NEW YORK CITY
This 843-acre park with its meandering paths, tranquil lakes, ponds, and open meadows serves a very crucial role in New York City - it is the one and only escape from it all in the city and plays an important role in keeping New Yorkers sane. Throughout the year people of all ages come to enjoy horseback riding, softball, ice-skating or roller-skating, rock climbing, croquet, tennis, bird-watching, boating, chess, theatre, concerts, and more - or simply to escape from the traffic and buzz of the city. Conceived in 1857, Central Park was the first artificially landscaped park in the U.S.
As you will notice from the amount of pictures in this section, we spent a great deal of time in Central Park - we were mesmerized by the snow covered leafless trees and grounds, as well as the many statues, ponds, lakes and more. Nicol has always been much more inspired to take pictures of nature scenes than of people or city life! Apart from that, we also felt an intense peacefulness here and could not believe that we're in one of the greatest cities of the world while walking in Central Park.
Early morning in Central Park
These pictures were taken early-morning on the day of our arrival in Manhattan; it is the Southeast corner of Central Park. It was snowing lightly and there was enough "white" evidence of a cold previous night. We were more or less the only people crazy enough to peep outside on this Saturday morning, the streets were chilly and empty...but not for long. Soon the park would be filled with dog-walkers, runners, cyclists and ice-skaters - nothing keeps New Yorkers from their regular workout. However, being used to sunny California, we did not last long before we went in search of a cup of coffee and hot breakfast.
Gapstow Bridge is a popular vantage point for the oft-photographed midtown scrapers. The first was taken early-morning on the day of our arrival- it was a very gloomy day. These three pictures were taken on our last morning in Central Park, it was a bright and sunny day, although much colder than the first. Blue skies are often deceiving in these parts of the world; peeping out on a sunny Winters day, you might exclaim, "What a nice day!!". Your first step outside is, however, quickly followed by a turnaround to grab another sweater.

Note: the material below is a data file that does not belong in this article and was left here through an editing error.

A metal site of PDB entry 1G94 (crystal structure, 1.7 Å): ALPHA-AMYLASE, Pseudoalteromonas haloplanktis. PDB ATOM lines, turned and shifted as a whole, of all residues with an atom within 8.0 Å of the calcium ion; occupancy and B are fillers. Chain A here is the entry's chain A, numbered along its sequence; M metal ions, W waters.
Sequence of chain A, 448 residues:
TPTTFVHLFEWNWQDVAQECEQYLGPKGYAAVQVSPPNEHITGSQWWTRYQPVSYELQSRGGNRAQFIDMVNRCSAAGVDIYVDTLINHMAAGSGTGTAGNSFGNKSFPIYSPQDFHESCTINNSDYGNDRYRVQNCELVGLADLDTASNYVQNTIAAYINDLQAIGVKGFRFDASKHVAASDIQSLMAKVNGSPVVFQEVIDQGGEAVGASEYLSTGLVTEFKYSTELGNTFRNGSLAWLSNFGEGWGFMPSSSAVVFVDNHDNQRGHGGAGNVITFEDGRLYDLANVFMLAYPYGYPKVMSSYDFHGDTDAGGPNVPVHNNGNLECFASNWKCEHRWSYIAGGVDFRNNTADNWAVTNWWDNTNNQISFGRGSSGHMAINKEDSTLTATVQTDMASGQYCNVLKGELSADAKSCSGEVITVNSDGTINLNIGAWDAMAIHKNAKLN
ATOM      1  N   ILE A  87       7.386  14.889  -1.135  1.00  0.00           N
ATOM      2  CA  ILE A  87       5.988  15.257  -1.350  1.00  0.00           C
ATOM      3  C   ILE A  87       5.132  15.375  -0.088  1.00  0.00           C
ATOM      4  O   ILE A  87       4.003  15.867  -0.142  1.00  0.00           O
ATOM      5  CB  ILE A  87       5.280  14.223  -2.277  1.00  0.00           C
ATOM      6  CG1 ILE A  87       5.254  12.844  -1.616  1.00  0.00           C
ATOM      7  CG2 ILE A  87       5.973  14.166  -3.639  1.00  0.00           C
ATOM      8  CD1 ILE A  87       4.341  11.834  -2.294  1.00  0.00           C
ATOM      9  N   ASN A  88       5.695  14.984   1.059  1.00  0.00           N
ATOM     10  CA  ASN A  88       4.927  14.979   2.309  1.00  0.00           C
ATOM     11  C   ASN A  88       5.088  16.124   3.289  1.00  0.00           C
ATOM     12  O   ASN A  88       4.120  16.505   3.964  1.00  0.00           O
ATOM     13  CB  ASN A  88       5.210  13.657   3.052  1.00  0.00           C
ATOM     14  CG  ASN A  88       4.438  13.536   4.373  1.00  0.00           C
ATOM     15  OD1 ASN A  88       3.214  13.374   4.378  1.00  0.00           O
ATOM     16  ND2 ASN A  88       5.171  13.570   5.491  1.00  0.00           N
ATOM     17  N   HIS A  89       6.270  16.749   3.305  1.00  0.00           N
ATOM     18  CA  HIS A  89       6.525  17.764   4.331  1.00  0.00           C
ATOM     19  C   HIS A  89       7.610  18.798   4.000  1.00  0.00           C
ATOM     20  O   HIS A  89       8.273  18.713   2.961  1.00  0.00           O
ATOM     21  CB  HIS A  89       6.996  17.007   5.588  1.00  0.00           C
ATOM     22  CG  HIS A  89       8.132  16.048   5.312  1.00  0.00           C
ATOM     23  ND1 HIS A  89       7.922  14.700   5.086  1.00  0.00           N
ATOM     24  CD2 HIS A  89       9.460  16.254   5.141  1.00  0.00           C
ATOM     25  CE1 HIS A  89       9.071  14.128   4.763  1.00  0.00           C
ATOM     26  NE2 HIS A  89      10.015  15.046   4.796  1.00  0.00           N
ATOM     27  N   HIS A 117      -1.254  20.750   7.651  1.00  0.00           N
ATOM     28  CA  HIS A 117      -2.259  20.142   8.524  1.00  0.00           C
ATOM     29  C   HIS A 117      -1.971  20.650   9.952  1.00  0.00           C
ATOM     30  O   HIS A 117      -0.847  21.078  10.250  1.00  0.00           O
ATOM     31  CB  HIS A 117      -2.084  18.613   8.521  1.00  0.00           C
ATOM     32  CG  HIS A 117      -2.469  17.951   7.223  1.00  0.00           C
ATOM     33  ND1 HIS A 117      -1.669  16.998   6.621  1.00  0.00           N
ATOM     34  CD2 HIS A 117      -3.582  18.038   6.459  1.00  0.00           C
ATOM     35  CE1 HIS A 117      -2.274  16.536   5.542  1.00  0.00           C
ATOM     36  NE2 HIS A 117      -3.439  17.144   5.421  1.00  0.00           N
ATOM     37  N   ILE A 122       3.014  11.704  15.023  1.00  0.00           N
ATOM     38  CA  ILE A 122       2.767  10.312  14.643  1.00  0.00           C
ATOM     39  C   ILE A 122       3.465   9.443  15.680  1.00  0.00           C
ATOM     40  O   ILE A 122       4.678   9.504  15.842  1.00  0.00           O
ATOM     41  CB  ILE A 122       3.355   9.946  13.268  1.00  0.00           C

The following pictures were taken at the Bethesda Fountain, set on an elaborately patterned paved terrace on the edge of the lake. The fountain was dedicated in 1873 to commemorate the soldiers who died at sea during the Civil War. The statue features The Angel of the Waters rising from the center and the four figures around the fountain's base symbolize Temperance, Purity, Health and Peace.
Alice in Wonderland
This 1960 Josť de Creeft bronze sculpture is one of the park's most-beloved statues.
The snowman we built in Central Park
Okay, so it wasn't a very big one, but a snowman is a snowman!
Midtown Skyscrapers as seen from Central Park
These two pictures feature the midtown skyscrapers, firstly from the Wollman Memorial ice skating rink and secondly from across the lake.
This is the memorial to John Lennon who wrote the classic 1967 song "Strawberry Fields Forever". This garden, sometimes called the "international garden of peace", is reminiscent of the English parks of Lennon's homeland. Truly a place of peace and beauty.
The Mall and Literary Walk
The Mall is a grand, formal walkway, lined with magnificent American elms and rows of engraved benches. The Literary Walk is located at the south end of the Mall and lined with statues of authors and artists such as Robert Burns and Shakespeare. This is the largest collection of American Elms in North America. I could've sat there forever - these trees are incredibly graceful, alive and inspiring. We also encountered a saxophone player here among the various street musicians of New York
Wollman Memorial Ice Rink
If you like this page, go on to NYC Continued, or take a look at NYC in Black and White.